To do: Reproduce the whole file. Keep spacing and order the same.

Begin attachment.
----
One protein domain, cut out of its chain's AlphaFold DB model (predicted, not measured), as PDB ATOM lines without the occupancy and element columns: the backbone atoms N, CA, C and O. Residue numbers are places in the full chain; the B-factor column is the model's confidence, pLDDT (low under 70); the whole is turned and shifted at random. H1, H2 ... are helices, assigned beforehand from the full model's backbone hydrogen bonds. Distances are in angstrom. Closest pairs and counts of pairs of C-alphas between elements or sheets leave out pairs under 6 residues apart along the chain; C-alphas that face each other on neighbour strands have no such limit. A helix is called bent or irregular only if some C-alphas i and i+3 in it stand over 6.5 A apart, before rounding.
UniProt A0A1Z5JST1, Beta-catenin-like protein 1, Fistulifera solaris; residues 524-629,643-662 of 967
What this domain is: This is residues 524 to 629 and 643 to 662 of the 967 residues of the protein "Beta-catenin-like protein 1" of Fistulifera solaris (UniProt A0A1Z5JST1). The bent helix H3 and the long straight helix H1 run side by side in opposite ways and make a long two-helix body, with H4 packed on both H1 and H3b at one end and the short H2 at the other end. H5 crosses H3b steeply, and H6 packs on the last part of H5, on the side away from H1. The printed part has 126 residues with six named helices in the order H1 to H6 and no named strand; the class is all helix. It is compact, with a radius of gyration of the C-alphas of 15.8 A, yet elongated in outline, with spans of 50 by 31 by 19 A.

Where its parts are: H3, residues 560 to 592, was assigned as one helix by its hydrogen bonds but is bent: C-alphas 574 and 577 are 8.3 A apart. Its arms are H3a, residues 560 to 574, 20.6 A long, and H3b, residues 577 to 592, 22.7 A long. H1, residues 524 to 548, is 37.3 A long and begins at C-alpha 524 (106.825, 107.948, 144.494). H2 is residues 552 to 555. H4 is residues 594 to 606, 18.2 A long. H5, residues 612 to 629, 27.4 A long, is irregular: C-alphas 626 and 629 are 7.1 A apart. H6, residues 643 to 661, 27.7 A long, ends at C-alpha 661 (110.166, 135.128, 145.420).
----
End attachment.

One protein domain, cut out of its chain's AlphaFold DB model (predicted, not measured), as PDB ATOM lines without the occupancy and element columns: the backbone atoms N, CA, C and O. Residue numbers are places in the full chain; the B-factor column is the model's confidence, pLDDT (low under 70); the whole is turned and shifted at random. H1, H2 ... are helices, assigned beforehand from the full model's backbone hydrogen bonds. Distances are in angstrom. Closest pairs and counts of pairs of C-alphas between elements or sheets leave out pairs under 6 residues apart along the chain; C-alphas that face each other on neighbour strands have no such limit. A helix is called bent or irregular only if some C-alphas i and i+3 in it stand over 6.5 A apart, before rounding.
UniProt A0A1Z5JST1, Beta-catenin-like protein 1, Fistulifera solaris; residues 524-629,643-662 of 967
What this domain is: This is residues 524 to 629 and 643 to 662 of the 967 residues of the protein "Beta-catenin-like protein 1" of Fistulifera solaris (UniProt A0A1Z5JST1). The bent helix H3 and the long straight helix H1 run side by side in opposite ways and make a long two-helix body, with H4 packed on both H1 and H3b at one end and the short H2 at the other end. H5 crosses H3b steeply, and H6 packs on the last part of H5, on the side away from H1. The printed part has 126 residues with six named helices in the order H1 to H6 and no named strand; the class is all helix. It is compact, with a radius of gyration of the C-alphas of 15.8 A, yet elongated in outline, with spans of 50 by 31 by 19 A.

Where its parts are: H3, residues 560 to 592, was assigned as one helix by its hydrogen bonds but is bent: C-alphas 574 and 577 are 8.3 A apart. Its arms are H3a, residues 560 to 574, 20.6 A long, and H3b, residues 577 to 592, 22.7 A long. H1, residues 524 to 548, is 37.3 A long and begins at C-alpha 524 (106.825, 107.948, 144.494). H2 is residues 552 to 555. H4 is residues 594 to 606, 18.2 A long. H5, residues 612 to 629, 27.4 A long, is irregular: C-alphas 626 and 629 are 7.1 A apart. H6, residues 643 to 661, 27.7 A long, ends at C-alpha 661 (110.166, 135.128, 145.420).